Why no list heritable type?
steve at holdenweb.com
Thu Dec 16 22:07:59 CET 2004
James Stroud wrote:
> The thread "why not arrays" got me thinking. I would really like to inherit
> from a list so that I can add methods based on its contents, say if I filled
> it with a type of object and wanted to iterate over all objects. I have built
> a wrapper around a list like this for general use:
> class list_of_objects:
> def __init__(self):
> self.data = 
> def __len__(self):
> return len(self.data)
> etc ...
> Then it can be heritable and I can add or override methods. Why aren't built
> in lists and dictionaries real heritable types that can save this kind of
> patchwork? Is there a pythonic reason I am missing here?
I think the thing you are really missing is the fact that list and the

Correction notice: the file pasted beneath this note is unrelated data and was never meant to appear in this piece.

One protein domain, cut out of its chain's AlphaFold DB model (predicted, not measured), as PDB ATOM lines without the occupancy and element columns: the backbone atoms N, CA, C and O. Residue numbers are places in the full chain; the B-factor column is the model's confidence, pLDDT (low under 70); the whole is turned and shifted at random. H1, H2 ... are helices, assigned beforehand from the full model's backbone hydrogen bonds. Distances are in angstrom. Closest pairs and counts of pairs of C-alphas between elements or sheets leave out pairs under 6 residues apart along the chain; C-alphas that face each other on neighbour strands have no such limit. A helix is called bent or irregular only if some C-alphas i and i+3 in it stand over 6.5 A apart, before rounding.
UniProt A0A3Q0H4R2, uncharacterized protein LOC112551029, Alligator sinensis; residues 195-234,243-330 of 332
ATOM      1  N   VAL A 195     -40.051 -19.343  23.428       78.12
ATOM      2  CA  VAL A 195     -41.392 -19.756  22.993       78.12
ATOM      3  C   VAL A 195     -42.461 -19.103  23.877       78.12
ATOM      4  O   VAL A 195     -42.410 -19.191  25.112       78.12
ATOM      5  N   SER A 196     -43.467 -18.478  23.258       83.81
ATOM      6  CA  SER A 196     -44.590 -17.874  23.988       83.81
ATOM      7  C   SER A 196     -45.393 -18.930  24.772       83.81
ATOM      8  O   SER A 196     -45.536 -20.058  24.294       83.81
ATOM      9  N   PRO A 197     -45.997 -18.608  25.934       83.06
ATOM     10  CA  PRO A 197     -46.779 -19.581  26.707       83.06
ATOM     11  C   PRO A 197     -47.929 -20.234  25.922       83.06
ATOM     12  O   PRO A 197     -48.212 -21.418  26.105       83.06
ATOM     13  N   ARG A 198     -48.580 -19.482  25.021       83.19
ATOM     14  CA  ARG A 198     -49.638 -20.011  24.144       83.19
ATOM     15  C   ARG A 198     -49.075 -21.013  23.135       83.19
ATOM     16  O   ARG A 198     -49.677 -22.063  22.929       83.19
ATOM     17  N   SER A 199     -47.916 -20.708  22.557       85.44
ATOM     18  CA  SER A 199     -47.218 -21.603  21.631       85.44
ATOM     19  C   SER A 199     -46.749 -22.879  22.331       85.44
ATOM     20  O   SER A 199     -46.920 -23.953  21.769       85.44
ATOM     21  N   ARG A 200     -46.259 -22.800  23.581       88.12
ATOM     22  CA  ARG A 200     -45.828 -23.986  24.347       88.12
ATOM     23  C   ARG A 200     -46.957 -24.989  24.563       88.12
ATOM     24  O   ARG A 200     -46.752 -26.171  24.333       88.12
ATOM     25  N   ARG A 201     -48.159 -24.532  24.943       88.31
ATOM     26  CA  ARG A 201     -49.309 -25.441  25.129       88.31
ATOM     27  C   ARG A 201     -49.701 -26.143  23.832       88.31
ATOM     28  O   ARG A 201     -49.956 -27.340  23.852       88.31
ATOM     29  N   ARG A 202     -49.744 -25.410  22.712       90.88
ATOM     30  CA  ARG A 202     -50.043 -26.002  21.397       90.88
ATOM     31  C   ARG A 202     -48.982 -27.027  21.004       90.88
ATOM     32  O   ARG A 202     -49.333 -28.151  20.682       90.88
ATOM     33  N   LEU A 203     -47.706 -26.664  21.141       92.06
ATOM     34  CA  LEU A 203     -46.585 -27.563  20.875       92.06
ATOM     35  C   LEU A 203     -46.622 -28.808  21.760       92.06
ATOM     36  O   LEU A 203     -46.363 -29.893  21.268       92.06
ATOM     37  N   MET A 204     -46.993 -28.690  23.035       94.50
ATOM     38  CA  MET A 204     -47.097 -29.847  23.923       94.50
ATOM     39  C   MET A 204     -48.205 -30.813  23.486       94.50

other built-in types can be used as the basis for inheritance:
Python 2.4 (#1, Dec 4 2004, 20:10:33)
[GCC 3.3.3 (cygwin special)] on cygwin
Type "help", "copyright", "credits" or "license" for more information.
>>> class fooList(list):
... def bar(self):
... for item in self:
... print "Bar:", item
>>> fl = fooList(('one', 'two', 'three'))
You do need to be somewhat careful, though, to understand the
initialisation mechanism of the new object-based types if you are going
to get the best out of them.
Steve Holden http://www.holdenweb.com/
Python Web Programming http://pydish.holdenweb.com/
Holden Web LLC +1 703 861 4237 +1 800 494 3119
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